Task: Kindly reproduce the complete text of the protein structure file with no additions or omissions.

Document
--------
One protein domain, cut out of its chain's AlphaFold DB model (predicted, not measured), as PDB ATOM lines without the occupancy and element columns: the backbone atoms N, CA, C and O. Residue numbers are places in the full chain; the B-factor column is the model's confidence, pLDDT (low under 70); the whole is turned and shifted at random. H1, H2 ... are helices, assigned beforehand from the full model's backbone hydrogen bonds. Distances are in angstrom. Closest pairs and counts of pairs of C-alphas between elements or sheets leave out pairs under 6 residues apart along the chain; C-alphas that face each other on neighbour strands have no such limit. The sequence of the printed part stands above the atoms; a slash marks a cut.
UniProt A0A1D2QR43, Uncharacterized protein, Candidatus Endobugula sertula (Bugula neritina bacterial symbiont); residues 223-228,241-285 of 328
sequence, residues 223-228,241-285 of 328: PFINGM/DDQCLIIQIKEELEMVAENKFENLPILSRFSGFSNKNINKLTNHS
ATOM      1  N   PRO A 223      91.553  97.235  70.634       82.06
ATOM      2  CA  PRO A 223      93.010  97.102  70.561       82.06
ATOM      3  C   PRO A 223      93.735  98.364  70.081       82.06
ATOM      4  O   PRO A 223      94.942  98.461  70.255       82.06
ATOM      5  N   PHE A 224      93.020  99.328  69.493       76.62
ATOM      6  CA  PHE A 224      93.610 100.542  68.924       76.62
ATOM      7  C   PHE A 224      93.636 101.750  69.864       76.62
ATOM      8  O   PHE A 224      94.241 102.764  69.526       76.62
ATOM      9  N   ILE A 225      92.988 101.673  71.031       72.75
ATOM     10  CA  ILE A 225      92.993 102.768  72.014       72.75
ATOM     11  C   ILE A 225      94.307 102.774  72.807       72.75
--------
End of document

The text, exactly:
One protein domain, cut out of its chain's AlphaFold DB model (predicted, not measured), as PDB ATOM lines without the occupancy and element columns: the backbone atoms N, CA, C and O. Residue numbers are places in the full chain; the B-factor column is the model's confidence, pLDDT (low under 70); the whole is turned and shifted at random. H1, H2 ... are helices, assigned beforehand from the full model's backbone hydrogen bonds. Distances are in angstrom. Closest pairs and counts of pairs of C-alphas between elements or sheets leave out pairs under 6 residues apart along the chain; C-alphas that face each other on neighbour strands have no such limit. The sequence of the printed part stands above the atoms; a slash marks a cut.
UniProt A0A1D2QR43, Uncharacterized protein, Candidatus Endobugula sertula (Bugula neritina bacterial symbiont); residues 223-228,241-285 of 328
sequence, residues 223-228,241-285 of 328: PFINGM/DDQCLIIQIKEELEMVAENKFENLPILSRFSGFSNKNINKLTNHS
ATOM      1  N   PRO A 223      91.553  97.235  70.634       82.06
ATOM      2  CA  PRO A 223      93.010  97.102  70.561       82.06
ATOM      3  C   PRO A 223      93.735  98.364  70.081       82.06
ATOM      4  O   PRO A 223      94.942  98.461  70.255       82.06
ATOM      5  N   PHE A 224      93.020  99.328  69.493       76.62
ATOM      6  CA  PHE A 224      93.610 100.542  68.924       76.62
ATOM      7  C   PHE A 224      93.636 101.750  69.864       76.62
ATOM      8  O   PHE A 224      94.241 102.764  69.526       76.62
ATOM      9  N   ILE A 225      92.988 101.673  71.031       72.75
ATOM     10  CA  ILE A 225      92.993 102.768  72.014       72.75
ATOM     11  C   ILE A 225      94.307 102.774  72.807       72.75